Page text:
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Collective sanctions have long been a contested instrument of international politics, especially since 1990, when United States and large power use of the technique increased to the point where Richard Haass declared that a “sanctions epidemic” had emerged (Haass & O'Sullivan, 1999). Regional bodies, most notably by the European Union (EU), paralleled this trend through a dramatic increase in their own resort to sanctions (Kreutz, 2005). The imposition of sanctions by the United Nations (UN) reached the point that, in comparison to pre-1989 behavior, the 1990s were labeled “the sanctions decade” (Cortright & Lopez, 2000).
Following Iraq's invasion of Kuwait in August 1990, the international community took vigorous, unprecedented steps to curb Saddam Hussein's military ambitions. The central…
Following Iraq's invasion of Kuwait in August 1990, the international community took vigorous, unprecedented steps to curb Saddam Hussein's military ambitions. The central component of these actions was a set of comprehensive arms, aviation, maritime, and economic sanctions, each imposed by the United Nations Security Council (UNSC). When the multinational coalition forces ousted Iraq from Kuwait the following year, the UNSC made these sanctions and embargoes a component of the armistice agreement. Over time, these sanctions were subsequently used as leverage to press for Iraqi compliance with relevant UNSC resolutions calling for Iraqi disarmament.1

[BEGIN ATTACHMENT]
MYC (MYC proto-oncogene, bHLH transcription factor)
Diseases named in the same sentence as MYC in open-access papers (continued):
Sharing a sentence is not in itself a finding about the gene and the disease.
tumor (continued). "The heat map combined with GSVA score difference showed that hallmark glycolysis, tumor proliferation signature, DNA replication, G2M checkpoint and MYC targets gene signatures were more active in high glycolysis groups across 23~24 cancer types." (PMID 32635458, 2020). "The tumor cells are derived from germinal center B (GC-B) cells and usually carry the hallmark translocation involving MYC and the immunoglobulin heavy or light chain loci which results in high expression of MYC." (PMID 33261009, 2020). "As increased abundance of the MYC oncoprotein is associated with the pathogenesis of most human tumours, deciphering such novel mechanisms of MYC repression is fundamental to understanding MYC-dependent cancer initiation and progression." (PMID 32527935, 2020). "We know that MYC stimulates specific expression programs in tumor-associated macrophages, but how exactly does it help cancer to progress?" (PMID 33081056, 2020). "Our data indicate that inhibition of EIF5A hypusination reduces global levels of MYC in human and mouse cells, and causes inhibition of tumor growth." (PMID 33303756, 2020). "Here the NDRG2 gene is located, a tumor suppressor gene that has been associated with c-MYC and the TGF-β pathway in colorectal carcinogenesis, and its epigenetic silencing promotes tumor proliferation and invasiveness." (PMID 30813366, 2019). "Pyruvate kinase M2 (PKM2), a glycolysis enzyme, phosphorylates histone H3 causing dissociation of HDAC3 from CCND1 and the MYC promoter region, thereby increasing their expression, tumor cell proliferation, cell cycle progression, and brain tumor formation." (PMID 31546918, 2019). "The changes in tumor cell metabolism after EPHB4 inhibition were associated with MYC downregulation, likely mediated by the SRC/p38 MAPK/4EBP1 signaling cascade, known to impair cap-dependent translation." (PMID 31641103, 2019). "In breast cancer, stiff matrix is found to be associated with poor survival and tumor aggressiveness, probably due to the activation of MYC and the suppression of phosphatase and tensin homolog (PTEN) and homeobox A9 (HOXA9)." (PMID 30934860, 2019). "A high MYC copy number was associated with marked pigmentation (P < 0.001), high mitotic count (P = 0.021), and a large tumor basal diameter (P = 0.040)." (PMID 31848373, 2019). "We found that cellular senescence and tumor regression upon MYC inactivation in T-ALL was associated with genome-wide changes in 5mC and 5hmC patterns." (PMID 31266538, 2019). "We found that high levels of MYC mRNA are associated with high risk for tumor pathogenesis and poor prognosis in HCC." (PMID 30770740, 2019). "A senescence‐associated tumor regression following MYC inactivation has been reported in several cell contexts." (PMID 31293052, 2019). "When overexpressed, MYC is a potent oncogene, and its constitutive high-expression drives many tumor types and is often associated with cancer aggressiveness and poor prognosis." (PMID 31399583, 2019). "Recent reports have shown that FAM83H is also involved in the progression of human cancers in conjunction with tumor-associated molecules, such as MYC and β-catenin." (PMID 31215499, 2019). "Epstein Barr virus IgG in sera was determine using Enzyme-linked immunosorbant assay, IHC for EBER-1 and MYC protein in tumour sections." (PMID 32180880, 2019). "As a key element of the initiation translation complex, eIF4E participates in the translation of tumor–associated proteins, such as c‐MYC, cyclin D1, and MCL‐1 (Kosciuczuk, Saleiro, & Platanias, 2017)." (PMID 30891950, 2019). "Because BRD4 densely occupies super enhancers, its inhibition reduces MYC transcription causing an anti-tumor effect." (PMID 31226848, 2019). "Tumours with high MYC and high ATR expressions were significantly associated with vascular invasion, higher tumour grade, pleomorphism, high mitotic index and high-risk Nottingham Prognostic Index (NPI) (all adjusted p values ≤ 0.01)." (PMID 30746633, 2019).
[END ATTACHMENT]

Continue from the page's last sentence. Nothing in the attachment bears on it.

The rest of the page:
The disintegration of the SFRY, which had its roots in the late 1970s and 1980s (Delevic, 1998), started with the decision of the Slovenian and Croat governments in 1990…
The disintegration of the SFRY, which had its roots in the late 1970s and 1980s (Delevic, 1998), started with the decision of the Slovenian and Croat governments in 1990 to seek independence from Belgrade. The event triggering the outbreak of war in Slovenia was the takeover of Yugoslav custom houses by the Slovenia government, which prompted the YPA to intervene militarily, pitting a well-armed conventional army against the security forces of a nascent state, largely consisting of milita-style Territorial Defense Units (Lucic & Lynch, 1996, pp. 183–185). The EC and the United States moved quickly to impose an arms embargo against Yugoslavia following the military escalation of the crisis in June 1991. This was followed by resolution 713 of the UNSC (1991) imposing a “general and complete embargo on the delivery of weapons and military equipment to Yugoslavia” on 25 September 1991. During this early stage of the conflict, there was agreement among the key international actors (USA, Russia and the EU) that the conflict in Yugoslavia had to be contained and that the breakup of the federal republic should be avoided at all costs, not least because it would set a dangerous precedent for other parts of Eastern Europe. Some permanent members of the Security Council (such as France, Russia and the United Kingdom) sympathized with the Serbian position vis-à-vis the break-away republics and while the decision to apply the arms embargo on Yugoslavia as a whole was justified by the fact that none of the republics had been recognized as a subject of international law, policymakers must have been aware that they were putting Slovenia and Croatia at a military disadvantage through this decision (Lucic & Lynch, 1996, pp. 295–300).
The drama of Angola's recent history must be seen against the backdrop of political developments in Southern Africa, which had a direct impact on the turn of events in the…